The Big Nickel
The Big Nickel is an iconic landmark located at Dynamic Earth. Standing at 30 feet (9 meters) tall, the Big Nickel is a replica of a 1951 Canadian Nickel coin. Being the world’s largest coin, this famous attraction lends tribute to Sudbury’s long history of nickel mining. Make sure to grab a quick selfie with this roadside landmark before heading into Dynamic Earth.
Under the wider umbrella of Science North, Dynamic Earth is a science center that focuses on earth science and mining experiences. What really draws visitors here is the underground mining tour. Visitors are taken seven stories underground to explore a real nickel mine. Keep your hard hats on to really immerse yourself into the experience, but they’re also required to be worn by law.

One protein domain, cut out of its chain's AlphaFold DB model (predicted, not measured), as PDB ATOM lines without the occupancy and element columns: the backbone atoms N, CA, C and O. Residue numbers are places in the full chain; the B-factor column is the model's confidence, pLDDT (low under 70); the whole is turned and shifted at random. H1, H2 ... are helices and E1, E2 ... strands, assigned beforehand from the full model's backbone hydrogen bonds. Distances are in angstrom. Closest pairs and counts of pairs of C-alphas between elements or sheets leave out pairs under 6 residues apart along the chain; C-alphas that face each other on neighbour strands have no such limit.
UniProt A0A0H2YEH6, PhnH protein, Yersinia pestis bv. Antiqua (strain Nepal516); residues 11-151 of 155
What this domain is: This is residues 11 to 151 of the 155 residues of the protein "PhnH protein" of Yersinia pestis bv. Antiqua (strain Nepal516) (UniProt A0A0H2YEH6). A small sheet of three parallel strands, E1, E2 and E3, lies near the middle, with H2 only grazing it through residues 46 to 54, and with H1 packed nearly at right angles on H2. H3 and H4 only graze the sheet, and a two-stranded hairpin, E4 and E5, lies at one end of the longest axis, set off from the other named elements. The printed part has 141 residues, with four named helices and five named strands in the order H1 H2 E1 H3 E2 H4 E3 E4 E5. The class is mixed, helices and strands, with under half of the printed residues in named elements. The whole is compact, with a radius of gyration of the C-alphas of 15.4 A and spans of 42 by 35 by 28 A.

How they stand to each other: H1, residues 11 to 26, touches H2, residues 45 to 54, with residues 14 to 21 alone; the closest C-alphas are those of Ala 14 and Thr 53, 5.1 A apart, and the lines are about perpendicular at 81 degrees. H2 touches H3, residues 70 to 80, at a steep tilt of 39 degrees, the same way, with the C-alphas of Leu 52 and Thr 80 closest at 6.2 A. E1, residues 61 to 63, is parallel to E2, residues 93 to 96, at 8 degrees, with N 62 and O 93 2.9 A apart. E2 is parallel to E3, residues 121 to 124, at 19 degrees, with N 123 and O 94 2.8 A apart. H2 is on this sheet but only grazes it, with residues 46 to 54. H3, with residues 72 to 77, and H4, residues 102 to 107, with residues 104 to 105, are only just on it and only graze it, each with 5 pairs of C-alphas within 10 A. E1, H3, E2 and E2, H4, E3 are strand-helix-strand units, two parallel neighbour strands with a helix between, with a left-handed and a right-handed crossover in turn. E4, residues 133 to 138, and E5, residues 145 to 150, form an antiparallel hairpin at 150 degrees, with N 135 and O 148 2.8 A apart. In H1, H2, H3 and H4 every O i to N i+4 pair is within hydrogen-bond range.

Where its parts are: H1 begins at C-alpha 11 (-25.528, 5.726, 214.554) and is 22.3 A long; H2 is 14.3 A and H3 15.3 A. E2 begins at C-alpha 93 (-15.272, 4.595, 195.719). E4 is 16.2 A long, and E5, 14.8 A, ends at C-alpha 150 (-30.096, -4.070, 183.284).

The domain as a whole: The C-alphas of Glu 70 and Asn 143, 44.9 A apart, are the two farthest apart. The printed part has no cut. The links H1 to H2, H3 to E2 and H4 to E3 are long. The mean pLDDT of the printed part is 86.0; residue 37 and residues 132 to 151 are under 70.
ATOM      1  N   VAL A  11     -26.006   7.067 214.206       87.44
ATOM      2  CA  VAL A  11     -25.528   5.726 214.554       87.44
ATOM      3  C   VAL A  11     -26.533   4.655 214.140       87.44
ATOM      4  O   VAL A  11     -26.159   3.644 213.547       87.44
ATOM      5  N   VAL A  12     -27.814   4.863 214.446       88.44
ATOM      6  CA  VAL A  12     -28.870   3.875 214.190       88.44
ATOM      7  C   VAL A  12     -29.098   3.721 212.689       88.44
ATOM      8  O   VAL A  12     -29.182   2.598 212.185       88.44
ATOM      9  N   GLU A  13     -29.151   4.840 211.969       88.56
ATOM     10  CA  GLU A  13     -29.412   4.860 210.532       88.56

The tour takes you through the history of mining in Sudbury, from the 1950s era to more modern mines. You’ll learn all about how technological advancements transformed the mining process in an interactive and engaging manner. Ensure to bring a warm layer with you as it does get a little cold that deep underground!
Clean air and blue skies make Northeastern Ontario the perfect destination for an outdoor adventure. Read our Northeastern Ontario Travel Guide for tips and tricks about the best activities to pursue when visiting this beautiful region.